Submitted to: Geoscience and Remote Sensing Symposium Proceedings
Publication Type: Proceedings
Publication Acceptance Date: 9/20/2004
Publication Date: 9/20/2004
Citation: Li, F., Kustas, W.P., Jackson, T.J., Bindlish, R., Prueger, J.H. 2004. Mapping land surface fluxes using microwave and optical remote sensing data under high vegetation cover conditions during SMEX02/SMACEX. In: Proceedings of the International Geoscience and Remote Sensing Symposium, September 20-24, 2005, Anchorage, Alaska. II: 4285-4288. Interpretive Summary:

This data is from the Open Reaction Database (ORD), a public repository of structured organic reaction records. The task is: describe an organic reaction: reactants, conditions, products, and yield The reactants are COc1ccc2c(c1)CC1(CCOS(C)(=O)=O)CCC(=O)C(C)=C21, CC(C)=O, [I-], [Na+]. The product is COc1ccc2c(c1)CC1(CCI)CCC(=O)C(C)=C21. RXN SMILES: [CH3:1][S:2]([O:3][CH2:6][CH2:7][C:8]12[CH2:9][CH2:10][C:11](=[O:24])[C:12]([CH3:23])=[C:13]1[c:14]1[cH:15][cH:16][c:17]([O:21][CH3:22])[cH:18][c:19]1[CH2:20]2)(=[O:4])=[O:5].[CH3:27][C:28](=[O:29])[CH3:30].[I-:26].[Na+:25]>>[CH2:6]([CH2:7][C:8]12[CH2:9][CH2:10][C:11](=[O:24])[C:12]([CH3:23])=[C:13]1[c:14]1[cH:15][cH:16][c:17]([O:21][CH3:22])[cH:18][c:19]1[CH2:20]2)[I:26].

Technical Abstract: A two-source (soil + vegetation) energy balance model using microwave-derived near-surface soil moisture has been successfully applied in areas of relatively low vegetation cover. The utility of this approach in areas with high vegetation cover is explored and compared with a two-source scheme using thermal infrared data. The investigation used data collected over areas of high corn and soybean cover in central Iowa during the Soil Moisture Experiment in 2002 (SMEX02) and the Soil Moisture Atmosphere Coupling Experiment (SMACEX). Maps of near-surface soil moisture data were obtained from the Polarimetric Scanning Radiometer (PSR) observations, which provided 800 m resolution for the regional area. Fractional vegetation cover and leaf area index were estimated from the Landsat data, which also provided surface temperature. These data, along with local meteorological data, provided inputs for a two-source model. The model output using microwave data were compared with tower-based flux measurements in the watershed area. The model computed reliable estimates of net radiation and soil heat flux, yielding a root-mean-square-difference (RMSD) of around 20 Wm-2. However, the model generally underestimated latent heat flux, LE, and overestimated sensible heat flux, H resulting in RMSD values of ~70 Wm-2 for LE and 45 Wm-2 for H respectively. The larger discrepancies in heat fluxes is due in part to the mismatch in model output resolution (800 m) versus source area contributing to the tower fluxes (~100m) The comparison between the model output of surface temperature and Landsat indicates that the temperature estimation is overall reasonable agreement. A comparison of fluxes mapped over the regional area using the microwave-based and thermal-infrared based model is made and factors contributing to the differences between model outputs are discussed.